Charles Lane; a liberal for whom I have the utmost respect. This column, accurately explaining what happened in Wisconsin - and why it was wonderful - is but one reason Lane is a columnist with integrity.
Walker’s critics were right about one thing: democracy was at issue in this struggle. What they got wrong is which side was actually upholding democratic values.
Collective bargaining is appropriate in the private sector, where the market acts as a check on unsustainable pay and benefits.
But in the public sector, where government faces no competition, and can levy taxes to pay for labor contracts, collective bargaining is inherently undemocratic.
Union money and manpower confer political clout, which unions use to, in effect, elect their own bosses. Behind closed doors, they then decide how much the public will have to pay for education, transportation, and other services. They call it “collective bargaining,” but the unions are represented on both sides of the table.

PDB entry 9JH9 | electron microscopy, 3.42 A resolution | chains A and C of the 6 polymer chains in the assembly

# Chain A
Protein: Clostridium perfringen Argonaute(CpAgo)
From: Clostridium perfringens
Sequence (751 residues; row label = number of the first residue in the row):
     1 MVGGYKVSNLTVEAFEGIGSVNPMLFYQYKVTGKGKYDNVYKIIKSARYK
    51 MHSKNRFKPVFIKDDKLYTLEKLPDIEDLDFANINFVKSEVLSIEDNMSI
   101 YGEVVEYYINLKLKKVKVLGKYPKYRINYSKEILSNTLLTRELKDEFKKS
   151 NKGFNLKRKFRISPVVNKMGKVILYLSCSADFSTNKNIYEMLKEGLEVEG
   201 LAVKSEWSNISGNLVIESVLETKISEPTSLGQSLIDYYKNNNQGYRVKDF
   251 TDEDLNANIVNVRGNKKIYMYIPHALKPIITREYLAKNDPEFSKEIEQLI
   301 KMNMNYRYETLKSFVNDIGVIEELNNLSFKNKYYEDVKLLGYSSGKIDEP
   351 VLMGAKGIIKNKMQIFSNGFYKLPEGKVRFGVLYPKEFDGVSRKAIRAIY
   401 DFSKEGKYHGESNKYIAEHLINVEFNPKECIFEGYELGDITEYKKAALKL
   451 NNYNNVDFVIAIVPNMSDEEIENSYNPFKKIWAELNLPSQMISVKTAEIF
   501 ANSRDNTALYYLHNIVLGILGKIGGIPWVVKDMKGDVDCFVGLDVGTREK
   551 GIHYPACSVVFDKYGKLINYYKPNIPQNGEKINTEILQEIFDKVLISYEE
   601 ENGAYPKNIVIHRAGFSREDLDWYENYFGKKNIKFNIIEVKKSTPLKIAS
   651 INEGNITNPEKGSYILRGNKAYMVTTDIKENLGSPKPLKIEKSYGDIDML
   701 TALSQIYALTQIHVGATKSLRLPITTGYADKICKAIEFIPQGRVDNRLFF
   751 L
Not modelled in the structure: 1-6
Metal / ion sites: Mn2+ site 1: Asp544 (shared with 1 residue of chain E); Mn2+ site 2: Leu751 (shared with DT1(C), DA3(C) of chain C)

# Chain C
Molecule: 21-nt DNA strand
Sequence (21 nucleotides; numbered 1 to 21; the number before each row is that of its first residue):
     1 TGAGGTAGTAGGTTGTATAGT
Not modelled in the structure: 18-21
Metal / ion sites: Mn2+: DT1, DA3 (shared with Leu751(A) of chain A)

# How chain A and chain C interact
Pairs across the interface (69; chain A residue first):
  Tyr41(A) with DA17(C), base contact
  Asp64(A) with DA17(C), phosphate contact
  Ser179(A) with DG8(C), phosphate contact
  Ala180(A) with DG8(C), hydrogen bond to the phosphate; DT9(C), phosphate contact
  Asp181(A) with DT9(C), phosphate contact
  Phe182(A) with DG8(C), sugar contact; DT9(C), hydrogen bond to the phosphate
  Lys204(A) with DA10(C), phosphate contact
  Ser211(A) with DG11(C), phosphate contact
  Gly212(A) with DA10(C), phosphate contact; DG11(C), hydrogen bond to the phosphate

Walker’s reforms ended that. Now, elected officials across the state can actually set work rules and pay rates with their constituents’ interests as the clear top priority.
In short, government in Wisconsin is now not only sounder fiscally than it was pre-Walker, but also more accountable and transparent. Politicians can use resources for parks, libraries, schools and roads instead of perks for politically connected unions.
The progressives who are mourning Walker’s win should be celebrating instead.